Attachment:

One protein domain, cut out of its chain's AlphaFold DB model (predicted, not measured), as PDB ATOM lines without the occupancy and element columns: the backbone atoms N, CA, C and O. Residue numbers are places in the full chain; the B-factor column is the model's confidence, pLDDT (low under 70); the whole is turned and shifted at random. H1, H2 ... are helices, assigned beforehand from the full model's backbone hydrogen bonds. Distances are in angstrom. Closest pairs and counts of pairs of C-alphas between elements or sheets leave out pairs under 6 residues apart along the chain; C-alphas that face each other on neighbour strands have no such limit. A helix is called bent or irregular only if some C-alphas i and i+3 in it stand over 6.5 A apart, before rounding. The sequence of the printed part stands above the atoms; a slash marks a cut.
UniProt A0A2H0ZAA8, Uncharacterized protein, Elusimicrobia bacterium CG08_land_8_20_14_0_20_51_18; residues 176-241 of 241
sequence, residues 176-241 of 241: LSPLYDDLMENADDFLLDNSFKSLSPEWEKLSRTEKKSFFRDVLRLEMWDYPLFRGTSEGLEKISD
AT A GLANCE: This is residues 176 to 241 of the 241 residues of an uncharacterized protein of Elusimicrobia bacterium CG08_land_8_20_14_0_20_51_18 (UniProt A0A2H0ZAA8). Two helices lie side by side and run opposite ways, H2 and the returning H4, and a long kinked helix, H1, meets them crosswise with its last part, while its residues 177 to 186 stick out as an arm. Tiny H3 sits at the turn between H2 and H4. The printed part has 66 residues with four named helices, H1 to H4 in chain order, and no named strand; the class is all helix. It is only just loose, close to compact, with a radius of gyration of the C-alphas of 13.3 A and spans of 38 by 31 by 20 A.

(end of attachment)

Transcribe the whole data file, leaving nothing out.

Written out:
One protein domain, cut out of its chain's AlphaFold DB model (predicted, not measured), as PDB ATOM lines without the occupancy and element columns: the backbone atoms N, CA, C and O. Residue numbers are places in the full chain; the B-factor column is the model's confidence, pLDDT (low under 70); the whole is turned and shifted at random. H1, H2 ... are helices, assigned beforehand from the full model's backbone hydrogen bonds. Distances are in angstrom. Closest pairs and counts of pairs of C-alphas between elements or sheets leave out pairs under 6 residues apart along the chain; C-alphas that face each other on neighbour strands have no such limit. A helix is called bent or irregular only if some C-alphas i and i+3 in it stand over 6.5 A apart, before rounding. The sequence of the printed part stands above the atoms; a slash marks a cut.
UniProt A0A2H0ZAA8, Uncharacterized protein, Elusimicrobia bacterium CG08_land_8_20_14_0_20_51_18; residues 176-241 of 241
sequence, residues 176-241 of 241: LSPLYDDLMENADDFLLDNSFKSLSPEWEKLSRTEKKSFFRDVLRLEMWDYPLFRGTSEGLEKISD
AT A GLANCE: This is residues 176 to 241 of the 241 residues of an uncharacterized protein of Elusimicrobia bacterium CG08_land_8_20_14_0_20_51_18 (UniProt A0A2H0ZAA8). Two helices lie side by side and run opposite ways, H2 and the returning H4, and a long kinked helix, H1, meets them crosswise with its last part, while its residues 177 to 186 stick out as an arm. Tiny H3 sits at the turn between H2 and H4. The printed part has 66 residues with four named helices, H1 to H4 in chain order, and no named strand; the class is all helix. It is only just loose, close to compact, with a radius of gyration of the C-alphas of 13.3 A and spans of 38 by 31 by 20 A.